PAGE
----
I think that everyone agrees that an EA program must have top-down support for any hope of achieving the valued outcomes possible when EA is done right in the organizational context in which it operates. So, what is “top-down support” and how does one get and sustain it? Let me start with a counterintuitive example: The Open Group, which owns and manages several architecture-related standards (including TOGAF and ArchiMate), lacks an Ambassador/Evangelist for architecture on its staff. Therefore, its own maturity in terms of EA capability and services is greatly stunted and will remain so until it gets on board with the truism that “top-down support” is a must. Without architecture leadership and an associated sense of urgency, even The Open Group, with all its potential based on the intellectual property created by the large community of volunteers, will not be able to leverage EA optimally in its own operations, much less spearhead EA growth and maturity around the world.
Let’s take a look at U.S. Federal government organizations for a moment. EA is mandated by law and supporting policies for all government agencies. However, without accountability to anyone at the higher levels of the Executive Branch, many agencies are not actively pursuing EA programs or are not allowing it to be the integration platform that it must intrinsically be in order to manifest EA. In other words, an EA program may exist in theory and someone may have the responsibility for it, but too often the ones charged with carrying it out don’t even understand it, much less champion and nurture it. As a result, the supposed EA work is narrowed down to exercises such as just be cataloging app inventories, while other parts of the organization are dealing in siloed ways with decisions about investments, modernization, and governance. EA should be the engine providing, through its leadership in collaboration and integration, better-informed decisions faster tied to valued outcomes.
Why does it so often happen that EA fails to get traction in organizations when, if led and done well, it can make such dramatic contributions? Again, the “top-down” factor is generally the missing piece. In order to truly champion EA and architecture overall, the person responsible for it must have their own “top-down” support for this role and then provide the strong leadership essential to get it established and then to allow it to flourish. This requires belief in EA and a sense of urgency to get it going and increasingly embedded where it needs to be to bring the value this discipline can bring, if done well.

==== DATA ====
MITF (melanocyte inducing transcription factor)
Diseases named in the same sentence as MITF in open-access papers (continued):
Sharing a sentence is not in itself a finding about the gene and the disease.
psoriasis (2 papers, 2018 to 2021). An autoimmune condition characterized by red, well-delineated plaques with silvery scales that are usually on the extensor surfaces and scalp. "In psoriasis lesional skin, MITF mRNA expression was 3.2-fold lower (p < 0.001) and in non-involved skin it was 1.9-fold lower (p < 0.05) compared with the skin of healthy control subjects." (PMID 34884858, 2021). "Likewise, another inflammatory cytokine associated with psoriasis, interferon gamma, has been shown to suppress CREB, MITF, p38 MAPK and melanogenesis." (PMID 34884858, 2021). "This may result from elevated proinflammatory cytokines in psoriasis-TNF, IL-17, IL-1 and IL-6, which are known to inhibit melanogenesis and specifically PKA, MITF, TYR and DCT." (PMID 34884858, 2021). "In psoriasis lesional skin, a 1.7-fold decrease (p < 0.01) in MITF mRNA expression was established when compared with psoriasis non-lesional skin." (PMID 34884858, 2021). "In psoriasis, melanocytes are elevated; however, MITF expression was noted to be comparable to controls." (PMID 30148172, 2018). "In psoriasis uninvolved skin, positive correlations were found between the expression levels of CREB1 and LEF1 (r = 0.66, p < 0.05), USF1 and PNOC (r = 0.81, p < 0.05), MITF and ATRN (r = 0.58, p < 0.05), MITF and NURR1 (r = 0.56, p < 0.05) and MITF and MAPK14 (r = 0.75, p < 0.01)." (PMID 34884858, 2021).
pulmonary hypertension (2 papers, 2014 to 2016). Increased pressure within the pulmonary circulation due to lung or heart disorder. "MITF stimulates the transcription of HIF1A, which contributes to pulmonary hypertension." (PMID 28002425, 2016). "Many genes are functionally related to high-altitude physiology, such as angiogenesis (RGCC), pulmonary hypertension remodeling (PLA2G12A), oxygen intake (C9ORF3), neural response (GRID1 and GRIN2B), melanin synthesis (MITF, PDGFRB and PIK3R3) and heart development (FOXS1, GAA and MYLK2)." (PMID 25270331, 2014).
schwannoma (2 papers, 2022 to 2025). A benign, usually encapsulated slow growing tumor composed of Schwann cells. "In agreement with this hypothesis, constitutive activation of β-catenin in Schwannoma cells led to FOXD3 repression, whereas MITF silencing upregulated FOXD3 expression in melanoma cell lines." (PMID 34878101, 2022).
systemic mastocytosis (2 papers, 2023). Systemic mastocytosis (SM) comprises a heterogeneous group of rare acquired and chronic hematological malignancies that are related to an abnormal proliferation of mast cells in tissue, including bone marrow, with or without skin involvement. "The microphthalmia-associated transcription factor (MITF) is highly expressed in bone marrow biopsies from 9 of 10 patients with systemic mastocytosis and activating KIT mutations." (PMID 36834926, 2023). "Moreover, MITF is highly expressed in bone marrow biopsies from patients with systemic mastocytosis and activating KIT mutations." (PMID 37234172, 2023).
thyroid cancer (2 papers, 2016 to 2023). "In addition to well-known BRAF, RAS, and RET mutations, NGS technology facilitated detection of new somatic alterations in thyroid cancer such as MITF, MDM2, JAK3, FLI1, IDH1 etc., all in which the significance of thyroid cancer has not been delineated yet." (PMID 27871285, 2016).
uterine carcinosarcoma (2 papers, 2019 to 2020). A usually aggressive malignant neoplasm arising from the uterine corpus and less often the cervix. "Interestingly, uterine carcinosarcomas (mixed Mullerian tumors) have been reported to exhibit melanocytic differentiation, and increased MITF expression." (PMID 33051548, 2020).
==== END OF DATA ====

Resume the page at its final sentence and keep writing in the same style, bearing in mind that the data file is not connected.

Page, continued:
EA leaders must understand that EA needs both method and modeling and they must ensure their EA team is fully checked out on both early on. I think, for example, combined TOGAF and ArchiMate classes are ideal for an efficient transfer of the knowledge needed to set up and mature EA itself while contributing to any initiative in the organization. In other words, the general formula is to, for example, train the EA team in an EA Framework (ideally TOGAF, but with an integrated understanding of how it compares to and can leverage other EA frameworks). Too seldom, organizations train their teams in an EA modeling language, with ArchiMate being the best choice, in my view.
However, I recommend pursuing private, tailored classes that weave together TOGAF and ArchiMate over a 5-day period to get things rolling. In addition, I strongly recommend a follow-on, private, tailored, combined TOGAF/ArchiMate course at the practitioner/applied level for another 4-5 days, and that this be done with a month of the foundational course. Enlightened leadership is necessary to move in this direction, but if done, there is room to be optimistic about promoting EA more aggressively in your organizations, of providing the “top-down” evangelism and support that EA needs to be successful in helping others to prosper.
Authored by Dr. Steve Else, Chief Architect & Principal Instructor